GRANT COUNTY, Ky. — The family of a man shot and killed by a Kentucky State Police trooper in Grant County in early November are still searching for answers, and their attorney is now raising concerns with how the agency is handling the investigation.
“They’re trying to get along with their lives,” Paul Hill, the attorney for the estate of Gary Bressler Sr., said Tuesday. “The children who witnessed the horrific event are back in school.”
It has not been easy for the family to try and get back to normal after they say they watched Kentucky State Police troopers shoot and kill Bressler in their own front lawn. Their attorney now echoes the concerns they shared with WCPO shortly after the incident that Kentucky State Police does not outfit its troopers with body cameras and that the agency handles use-of-force investigations into its own personnel itself.
“Both of those are obvious concerns,” Hill said. “The family is hopeful that Kentucky State Police will conduct a legitimate investigation into what happened and what compelled this officer to shoot from 40-50 feet away.”
Another concern for the attorney is the fact that KSP investigators are still in possession of Heather Bressler’s cellphone 40 days after seizing it through a search warrant. Heather told WCPO previously that she called 911 that morning, which is why Kentucky State Police collected the phone in the first place. Hill does not think it is appropriate or necessary for the phone to be withheld for this long.
“There’s no information, in my opinion, that could be legitimately found within her phone,” he said. “To me, it’s adding insult to injury to what they’re doing to this family. It’s a bad way to start a trusting relationship.”
In a statement provided to WCPO on Tuesday, a spokesperson for KSP said it collected the phones to look into details of who requested a law enforcement response that morning.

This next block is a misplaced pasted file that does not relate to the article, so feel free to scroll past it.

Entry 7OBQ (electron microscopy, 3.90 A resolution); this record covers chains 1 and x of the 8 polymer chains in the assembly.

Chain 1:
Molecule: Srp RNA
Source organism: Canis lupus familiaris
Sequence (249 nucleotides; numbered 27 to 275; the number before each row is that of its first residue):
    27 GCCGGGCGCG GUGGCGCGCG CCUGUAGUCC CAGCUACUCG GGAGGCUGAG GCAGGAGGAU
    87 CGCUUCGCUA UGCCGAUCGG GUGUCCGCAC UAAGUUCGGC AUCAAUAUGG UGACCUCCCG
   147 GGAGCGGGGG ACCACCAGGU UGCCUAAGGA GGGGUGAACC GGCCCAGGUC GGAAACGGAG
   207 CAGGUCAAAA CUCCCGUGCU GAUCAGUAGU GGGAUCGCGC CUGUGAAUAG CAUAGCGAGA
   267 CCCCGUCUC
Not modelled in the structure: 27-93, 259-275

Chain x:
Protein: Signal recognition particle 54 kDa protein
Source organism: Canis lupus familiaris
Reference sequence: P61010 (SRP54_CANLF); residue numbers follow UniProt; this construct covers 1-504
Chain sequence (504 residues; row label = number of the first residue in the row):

“The cellphones for both Heather Bressler and Gary Bressler were collected with a search warrant into the details of who made the 911 call requesting a law enforcement response,” Captain Paul Blanton with the KSP Public Affairs Branch said in the statement. “It was explained to the attorney that the KSP Electronic Crimes Branch would finish examining both phones this week and, after approval of the Commonwealth Attorney, returned to Mrs. Bressler.”
Hill provided a response he received from the KSP Office of Legal Services about the matter. Although it was also issued Tuesday, the information provided to Hill said investigators “expect to be finished with the phones within the next few weeks.”
Kentucky State Police have said in a public statement about the incident that troopers were originally responding to a 911 call “asking for law enforcement assistance.” According to Heather, both she and Gary called 911 before troopers arrived around 1:45 that morning, but she could not recall specific details about her call. She does not know what Gary said on the phone.
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